Both Eckel and Schreiber caught the bee bug from friends who keep them. Eckel's friend set him up with a hive of his own, and he, his brother Jeff and cousin Abigail now keep six in the large yard Eckel, his wife and kids share with two other homeowners. At the peak of summer, that's about 300,000 bees.
Schreiber currently has one large hive and a smaller one sitting in the sun reflected by the top of his white roof. The large hive is decorated with butterflies and flowers – a project taken on by his 4 year-old daughter, Jolie, who has a little beekeepers suit of her own. The small hive is filled with a colony of bees Schreiber hopes to save. They had moved into the wall of a Southwest Philadelphia boy's bedroom – honey was dripping onto the floor - and his parents asked Schreiber to remove them.
Schreiber had very little hope that the colony would survive. The recent process of moving them – with which Eckel assisted – killed many bees, including the queen. And it was late in the season for the hive to recover. But Tuesday morning, he discovered two queen cells in the honeycomb. These cells are much larger and bumpy, and they represent the worker bee's efforts to tend to a larvae in such a way that they will become egg-laying queens. “The first to hatch will likely kill the other,” Schreiber said. To follow these bee exploits, check out Schreiber's blog.
There's a lot of drama in every hive – not to mention a myriad of bee keeping philosophies. Last fall, Eckel and a handful of other Philadelphia beekeepers started holding informal meetings at Germantown's Wyck House so they could learn from each other. The response was so overwhelming that the Philadelphia Beekeepers Guild was established. It now has more than 60 active members and about 100 people on its email list.
Celebrating a famous Philly beekeeper, and all things bee and honey
And just as the guild celebrates its first birthday, they, along with Wagner Free Institute of Science, Wyck House and Bartram's Garden, are holding the first Philadelphia Honeyfest this Friday, Saturday and Sunday, with the goals of teaching all who come about the wonders of bee and honey, and properly celebrating the 200th birthday of the father of American beekeeping, native Philadelphian Lorenzo Langstroth, who invented the modern beehive.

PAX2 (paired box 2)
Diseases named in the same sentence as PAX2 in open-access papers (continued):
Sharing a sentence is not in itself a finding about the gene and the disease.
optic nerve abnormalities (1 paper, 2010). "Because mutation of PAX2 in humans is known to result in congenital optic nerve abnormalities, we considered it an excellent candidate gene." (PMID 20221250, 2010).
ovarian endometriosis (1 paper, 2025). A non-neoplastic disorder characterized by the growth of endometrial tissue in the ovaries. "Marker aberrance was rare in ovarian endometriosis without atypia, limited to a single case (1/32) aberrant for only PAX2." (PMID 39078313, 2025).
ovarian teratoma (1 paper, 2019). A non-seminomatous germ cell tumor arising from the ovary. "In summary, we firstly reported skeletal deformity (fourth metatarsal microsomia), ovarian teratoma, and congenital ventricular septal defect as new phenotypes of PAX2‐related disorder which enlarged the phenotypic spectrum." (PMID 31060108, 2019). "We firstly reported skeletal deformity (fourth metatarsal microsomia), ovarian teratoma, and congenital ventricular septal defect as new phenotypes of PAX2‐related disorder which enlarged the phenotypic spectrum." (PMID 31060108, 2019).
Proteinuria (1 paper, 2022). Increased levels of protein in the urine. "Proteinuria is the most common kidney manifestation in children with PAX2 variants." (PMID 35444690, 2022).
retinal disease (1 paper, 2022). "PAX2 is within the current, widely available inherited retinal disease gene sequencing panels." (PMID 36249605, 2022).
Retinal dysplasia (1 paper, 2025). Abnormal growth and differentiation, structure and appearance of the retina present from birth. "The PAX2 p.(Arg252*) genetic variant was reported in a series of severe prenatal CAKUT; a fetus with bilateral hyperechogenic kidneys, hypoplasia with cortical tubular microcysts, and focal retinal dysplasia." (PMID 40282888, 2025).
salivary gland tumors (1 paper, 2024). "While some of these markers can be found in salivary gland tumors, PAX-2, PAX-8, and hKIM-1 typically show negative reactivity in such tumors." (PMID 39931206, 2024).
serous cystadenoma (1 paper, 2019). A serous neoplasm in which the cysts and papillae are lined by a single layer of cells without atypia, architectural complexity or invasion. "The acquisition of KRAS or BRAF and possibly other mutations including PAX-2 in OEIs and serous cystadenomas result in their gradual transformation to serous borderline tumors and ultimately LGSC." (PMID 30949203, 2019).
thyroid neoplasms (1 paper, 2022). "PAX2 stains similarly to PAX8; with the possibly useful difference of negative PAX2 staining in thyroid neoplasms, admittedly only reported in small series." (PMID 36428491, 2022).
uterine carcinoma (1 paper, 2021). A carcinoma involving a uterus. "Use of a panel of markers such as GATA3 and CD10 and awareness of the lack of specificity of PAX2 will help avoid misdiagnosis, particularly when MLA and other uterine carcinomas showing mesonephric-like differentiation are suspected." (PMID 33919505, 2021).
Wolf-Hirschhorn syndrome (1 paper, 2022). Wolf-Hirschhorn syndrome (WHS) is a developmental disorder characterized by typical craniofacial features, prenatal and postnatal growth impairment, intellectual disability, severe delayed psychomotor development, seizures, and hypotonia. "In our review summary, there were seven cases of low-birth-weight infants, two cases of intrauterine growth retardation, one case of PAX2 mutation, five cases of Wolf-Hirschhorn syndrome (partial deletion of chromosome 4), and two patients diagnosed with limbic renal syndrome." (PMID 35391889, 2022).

Langstroth, a minster and principal of schools in Pennsylvania and Massachusetts who took up beekeeping as a hobby, was living in Massachusetts when he designed a hive with removeable frames – the same sort used by the vast majority of beekeepers today. But he was born Dec. 25, 1910 at 106 South Front Street, where a historic marker will be placed at 3:30 p.m. Friday. Langstroth was a member of the Academy of Natural Sciences, and the frames he invented were built in Philadelphia.
The frames hang in boxes called supers like files hanging in the drawer of a filing cabinet. Each super contains nine or 10 frames, Eckel says. “You can take them out and see what's going on,” he said as he continued to do just that.
Langstroth is sometimes credited with discovering “bee space” - the concept that bees will fill anything larger than 3/8 of an inch with beeswax, and anything smaller with propolis – a substance bees make from tree sap and other substances that they use as a construction and weatherstripping material. Whether or not Longstreth discovered bee space, he used the concept in his invention.
Prior to the modern hive, the bees would put comb and propolis everywhere, and honey could not be removed without ripping something the bees had built apart and making a big mess, Eckel said.
Eckel used a small, flat-ended tool to gently pry up parts of a hive. Popping sounds marked the cracking of some propolis, but the combs of honey were almost all within the removable frames. One small exception made for some immediate sampling of the sweet, golden results of the bees' labor.
The top super was already almost full of honeycomb. And in this hive and the rest, Eckel said, the top level was for his bees. Even so, he expects to collect 400 pounds of honey this year.